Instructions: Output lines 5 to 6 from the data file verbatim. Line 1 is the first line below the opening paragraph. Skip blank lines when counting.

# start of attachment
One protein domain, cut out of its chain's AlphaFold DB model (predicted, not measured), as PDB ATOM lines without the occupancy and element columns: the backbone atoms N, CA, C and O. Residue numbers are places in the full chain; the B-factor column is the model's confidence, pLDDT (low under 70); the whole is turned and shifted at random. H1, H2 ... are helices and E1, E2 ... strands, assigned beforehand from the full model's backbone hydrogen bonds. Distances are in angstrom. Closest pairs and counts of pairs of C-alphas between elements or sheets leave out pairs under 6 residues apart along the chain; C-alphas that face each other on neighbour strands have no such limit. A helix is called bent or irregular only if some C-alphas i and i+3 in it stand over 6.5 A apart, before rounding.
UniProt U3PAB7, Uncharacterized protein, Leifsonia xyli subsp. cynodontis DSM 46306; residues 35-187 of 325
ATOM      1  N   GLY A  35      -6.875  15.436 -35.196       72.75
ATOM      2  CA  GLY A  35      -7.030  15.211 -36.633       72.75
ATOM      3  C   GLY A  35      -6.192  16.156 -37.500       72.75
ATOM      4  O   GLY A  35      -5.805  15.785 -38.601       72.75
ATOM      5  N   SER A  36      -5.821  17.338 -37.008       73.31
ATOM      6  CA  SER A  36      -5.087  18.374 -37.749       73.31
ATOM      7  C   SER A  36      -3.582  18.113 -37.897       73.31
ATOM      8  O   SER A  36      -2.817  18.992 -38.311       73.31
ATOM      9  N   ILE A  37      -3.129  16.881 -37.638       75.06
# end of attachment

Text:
ATOM      4  O   GLY A  35      -5.805  15.785 -38.601       72.75
ATOM      5  N   SER A  36      -5.821  17.338 -37.008       73.31